The True Cost of Entitlement Systems

Today’s Wall Street Journal contained one of the saddest stories I’ve read in a long time.  It details the horrendous state of the education system here in Portugal, where just 28% of people between 25 and 64 years of age completed high school.

Author Charles Forelle ties the state of education to Portugal’s weak economy, as well as to the negligence of her former dictator, Salazar, all of which is fair enough, as far as it goes.  But in doing so, he misses a significant point.  Many of the undereducated people he interviews see no reason to get an education and this, I think is where the story lies.  In a country whose dictator, and now, whose socialist system, tells you that the role of government is to provide for people, there is very little incentive to go to school.

In our capitalist system, with all of its flaws, there is still a strong incentive for investing in one’s education.  From high school on, every successfully completed year of school, especially if one chooses one’s area of specialization carefully, can pay significant dividends in terms of income.  And although we are rapidly becoming an entitlement society, there are still large numbers of Americans who consider it their responsibility to prepare themselves to compete in a labor market.

Contrast that with Portugal which, although I love it for many reasons, I must say is afflicted with a nearly terminal lack of initiative.  House hunting here is a daunting task, because most landlords cannot be bothered to clean or paint or do much property maintenance until AFTER they receive a deposit from a prospective tenant.  It doesn’t matter to them that a cleaner, nicer-looking home could sell or rent more easily.  For the most part, they are unwilling to put forth effort in advance of the payoff.  This, as far as I can tell, stems first from the Salazar regime, where citizens were supposed to look to the dictator as the provider of all good things, and now the government without Salazar, which citizens are supposed to see as the provider of all good things.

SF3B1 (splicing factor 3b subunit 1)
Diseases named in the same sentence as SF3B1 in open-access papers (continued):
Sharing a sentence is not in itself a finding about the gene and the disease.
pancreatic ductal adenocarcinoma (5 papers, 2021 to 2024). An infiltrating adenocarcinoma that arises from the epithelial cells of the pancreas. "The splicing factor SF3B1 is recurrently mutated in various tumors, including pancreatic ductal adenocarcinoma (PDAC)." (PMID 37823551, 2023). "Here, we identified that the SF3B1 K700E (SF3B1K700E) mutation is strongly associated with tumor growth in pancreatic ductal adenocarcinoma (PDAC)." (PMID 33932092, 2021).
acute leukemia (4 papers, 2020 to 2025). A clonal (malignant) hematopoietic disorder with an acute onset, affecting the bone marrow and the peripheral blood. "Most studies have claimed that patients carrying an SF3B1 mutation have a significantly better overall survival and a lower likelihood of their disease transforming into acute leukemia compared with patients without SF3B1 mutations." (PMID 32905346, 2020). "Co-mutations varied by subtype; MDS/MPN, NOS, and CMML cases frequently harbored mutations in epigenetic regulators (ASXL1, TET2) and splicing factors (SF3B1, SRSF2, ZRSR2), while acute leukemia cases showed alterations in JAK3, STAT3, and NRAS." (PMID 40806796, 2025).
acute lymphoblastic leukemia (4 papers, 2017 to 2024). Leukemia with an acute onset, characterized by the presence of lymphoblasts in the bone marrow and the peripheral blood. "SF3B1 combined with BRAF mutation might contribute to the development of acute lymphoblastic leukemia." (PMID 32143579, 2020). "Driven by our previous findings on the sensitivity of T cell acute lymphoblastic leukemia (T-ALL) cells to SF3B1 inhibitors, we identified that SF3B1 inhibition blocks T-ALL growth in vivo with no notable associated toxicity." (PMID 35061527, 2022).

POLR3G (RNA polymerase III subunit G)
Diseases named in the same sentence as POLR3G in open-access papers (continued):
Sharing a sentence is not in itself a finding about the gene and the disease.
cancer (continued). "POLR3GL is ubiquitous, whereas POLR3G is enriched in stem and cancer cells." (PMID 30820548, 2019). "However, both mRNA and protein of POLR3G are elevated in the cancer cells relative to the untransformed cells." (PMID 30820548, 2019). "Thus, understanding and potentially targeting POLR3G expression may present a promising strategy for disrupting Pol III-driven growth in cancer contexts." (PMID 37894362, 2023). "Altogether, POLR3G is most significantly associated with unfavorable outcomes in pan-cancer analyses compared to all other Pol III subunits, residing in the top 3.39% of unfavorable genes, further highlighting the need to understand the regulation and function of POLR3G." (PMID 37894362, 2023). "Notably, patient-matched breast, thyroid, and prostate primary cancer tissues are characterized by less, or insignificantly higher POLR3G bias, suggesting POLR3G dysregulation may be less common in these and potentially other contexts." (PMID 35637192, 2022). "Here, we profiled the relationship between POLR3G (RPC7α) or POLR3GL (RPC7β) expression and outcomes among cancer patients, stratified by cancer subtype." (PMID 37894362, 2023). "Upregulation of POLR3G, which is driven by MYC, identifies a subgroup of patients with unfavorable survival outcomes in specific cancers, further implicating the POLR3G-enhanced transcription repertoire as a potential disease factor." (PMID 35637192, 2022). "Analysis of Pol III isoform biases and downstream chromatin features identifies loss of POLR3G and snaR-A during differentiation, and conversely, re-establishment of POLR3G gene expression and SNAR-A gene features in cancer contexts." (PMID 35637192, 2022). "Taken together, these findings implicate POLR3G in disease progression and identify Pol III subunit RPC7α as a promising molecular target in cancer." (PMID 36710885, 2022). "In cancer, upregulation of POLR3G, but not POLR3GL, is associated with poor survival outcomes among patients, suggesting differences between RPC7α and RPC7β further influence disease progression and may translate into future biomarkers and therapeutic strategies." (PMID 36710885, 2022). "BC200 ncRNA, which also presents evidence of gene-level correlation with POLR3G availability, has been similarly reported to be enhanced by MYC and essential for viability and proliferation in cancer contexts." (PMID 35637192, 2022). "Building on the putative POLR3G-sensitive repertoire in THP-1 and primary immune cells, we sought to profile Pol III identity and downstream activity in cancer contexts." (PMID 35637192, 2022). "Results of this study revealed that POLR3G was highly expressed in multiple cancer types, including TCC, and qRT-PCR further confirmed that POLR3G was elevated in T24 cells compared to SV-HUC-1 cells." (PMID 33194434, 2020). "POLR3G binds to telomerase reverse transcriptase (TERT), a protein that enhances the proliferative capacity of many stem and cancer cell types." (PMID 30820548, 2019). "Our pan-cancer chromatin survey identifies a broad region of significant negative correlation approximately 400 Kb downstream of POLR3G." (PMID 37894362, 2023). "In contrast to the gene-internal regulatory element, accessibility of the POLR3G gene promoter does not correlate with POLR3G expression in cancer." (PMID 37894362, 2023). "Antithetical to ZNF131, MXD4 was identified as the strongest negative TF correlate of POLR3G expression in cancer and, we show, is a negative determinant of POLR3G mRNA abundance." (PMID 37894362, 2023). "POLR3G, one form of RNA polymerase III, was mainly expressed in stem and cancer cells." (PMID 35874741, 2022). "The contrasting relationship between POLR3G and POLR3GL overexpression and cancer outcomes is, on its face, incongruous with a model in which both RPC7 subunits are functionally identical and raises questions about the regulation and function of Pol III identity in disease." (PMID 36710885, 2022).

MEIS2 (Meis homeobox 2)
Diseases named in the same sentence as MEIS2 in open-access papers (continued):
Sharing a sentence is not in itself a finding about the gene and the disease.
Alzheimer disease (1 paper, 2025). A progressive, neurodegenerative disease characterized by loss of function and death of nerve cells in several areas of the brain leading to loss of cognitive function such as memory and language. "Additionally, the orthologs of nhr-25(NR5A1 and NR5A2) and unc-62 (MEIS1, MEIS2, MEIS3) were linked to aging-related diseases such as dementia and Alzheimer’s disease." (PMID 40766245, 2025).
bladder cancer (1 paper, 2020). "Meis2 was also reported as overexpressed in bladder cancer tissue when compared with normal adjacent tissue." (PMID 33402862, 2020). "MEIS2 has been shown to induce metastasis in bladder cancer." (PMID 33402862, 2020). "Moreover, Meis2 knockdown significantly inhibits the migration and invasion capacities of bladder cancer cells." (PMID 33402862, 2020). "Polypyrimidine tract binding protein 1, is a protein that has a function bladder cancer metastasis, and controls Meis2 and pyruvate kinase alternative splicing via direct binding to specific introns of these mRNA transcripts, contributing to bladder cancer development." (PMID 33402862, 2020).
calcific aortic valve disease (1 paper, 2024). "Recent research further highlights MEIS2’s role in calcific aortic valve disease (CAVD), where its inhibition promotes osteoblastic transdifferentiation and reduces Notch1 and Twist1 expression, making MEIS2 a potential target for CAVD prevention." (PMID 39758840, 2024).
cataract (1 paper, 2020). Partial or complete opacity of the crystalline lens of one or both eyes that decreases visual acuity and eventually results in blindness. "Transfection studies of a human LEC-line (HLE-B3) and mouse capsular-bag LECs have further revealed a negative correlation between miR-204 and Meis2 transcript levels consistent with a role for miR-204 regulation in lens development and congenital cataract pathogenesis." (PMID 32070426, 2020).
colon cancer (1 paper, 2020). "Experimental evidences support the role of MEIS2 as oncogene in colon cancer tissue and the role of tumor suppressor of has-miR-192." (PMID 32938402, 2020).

If government exists to provide you with housing, food, and healthcare, why in the world would you waste your time in a classroom when the beach is beckoning?  Why learn trigonometry, for crying out loud, when at the end of the road, British tourist girls are rolling towels out onto the sand?  If everything can be had simply by voting the right party into power, or by going on strike, education is for chumps.  This is the true cost of socialism.  By promising everything, it deprives people of incentives for self-improvement.  It may take a generation or two, and its effects vary somewhat depending on the culture in which they are exhibited, but ultimately, the system that promises to provide everything takes away the one thing that matters – the drive to do, or make, or become something. 

At the end of the article we get just a glimpse of this.  A 16 year-old dropout – not in a forgotten rainforest village, and not in a shotgun shack in the Ozarks, but in 21st Century Europe, mind you – is asked if he might someday like to go to college, and study engineering.  “It’s never crossed my mind,” He said. “I don’t know anyone who went.”